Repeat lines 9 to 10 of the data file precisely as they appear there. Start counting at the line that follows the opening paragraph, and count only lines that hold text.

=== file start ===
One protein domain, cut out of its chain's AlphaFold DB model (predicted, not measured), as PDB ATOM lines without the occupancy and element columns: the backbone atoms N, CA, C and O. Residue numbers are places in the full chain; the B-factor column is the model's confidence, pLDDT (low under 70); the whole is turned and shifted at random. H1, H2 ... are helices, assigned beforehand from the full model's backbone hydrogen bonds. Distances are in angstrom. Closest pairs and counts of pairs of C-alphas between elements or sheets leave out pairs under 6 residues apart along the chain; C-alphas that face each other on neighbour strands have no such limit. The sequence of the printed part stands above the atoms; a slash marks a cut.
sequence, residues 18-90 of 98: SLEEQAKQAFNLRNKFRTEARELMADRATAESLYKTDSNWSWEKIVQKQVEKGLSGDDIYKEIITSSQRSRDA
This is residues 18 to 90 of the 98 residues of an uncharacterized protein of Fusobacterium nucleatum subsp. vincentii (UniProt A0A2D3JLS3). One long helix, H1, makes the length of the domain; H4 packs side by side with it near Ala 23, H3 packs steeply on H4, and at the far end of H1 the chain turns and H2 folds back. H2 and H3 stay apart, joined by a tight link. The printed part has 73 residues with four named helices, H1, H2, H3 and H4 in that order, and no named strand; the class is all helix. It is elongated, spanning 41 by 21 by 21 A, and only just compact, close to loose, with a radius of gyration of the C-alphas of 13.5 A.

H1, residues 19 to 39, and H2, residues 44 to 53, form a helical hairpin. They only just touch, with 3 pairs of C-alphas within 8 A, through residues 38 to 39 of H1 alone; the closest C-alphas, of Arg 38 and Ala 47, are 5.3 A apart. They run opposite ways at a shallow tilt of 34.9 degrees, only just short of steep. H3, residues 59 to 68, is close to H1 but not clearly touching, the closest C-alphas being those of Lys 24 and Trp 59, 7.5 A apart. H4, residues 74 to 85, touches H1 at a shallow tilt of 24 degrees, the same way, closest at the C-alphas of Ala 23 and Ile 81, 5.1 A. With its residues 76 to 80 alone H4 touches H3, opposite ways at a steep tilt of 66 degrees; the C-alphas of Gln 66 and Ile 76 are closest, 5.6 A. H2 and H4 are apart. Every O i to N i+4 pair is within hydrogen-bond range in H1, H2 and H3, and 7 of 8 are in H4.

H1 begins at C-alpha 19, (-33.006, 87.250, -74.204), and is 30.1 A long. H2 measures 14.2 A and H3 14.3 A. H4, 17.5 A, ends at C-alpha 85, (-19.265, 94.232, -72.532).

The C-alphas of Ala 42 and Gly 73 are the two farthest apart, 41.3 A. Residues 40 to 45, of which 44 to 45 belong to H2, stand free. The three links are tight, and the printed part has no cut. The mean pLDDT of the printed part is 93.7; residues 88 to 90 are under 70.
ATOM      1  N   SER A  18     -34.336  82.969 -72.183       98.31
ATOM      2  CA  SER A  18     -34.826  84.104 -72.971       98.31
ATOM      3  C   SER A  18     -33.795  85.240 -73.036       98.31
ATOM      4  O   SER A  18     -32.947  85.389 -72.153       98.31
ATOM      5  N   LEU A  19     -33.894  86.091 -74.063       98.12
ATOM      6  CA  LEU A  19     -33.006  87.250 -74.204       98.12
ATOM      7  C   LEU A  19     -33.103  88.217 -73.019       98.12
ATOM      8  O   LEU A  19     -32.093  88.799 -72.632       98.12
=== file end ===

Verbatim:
ATOM      4  O   SER A  18     -32.947  85.389 -72.153       98.31
ATOM      5  N   LEU A  19     -33.894  86.091 -74.063       98.12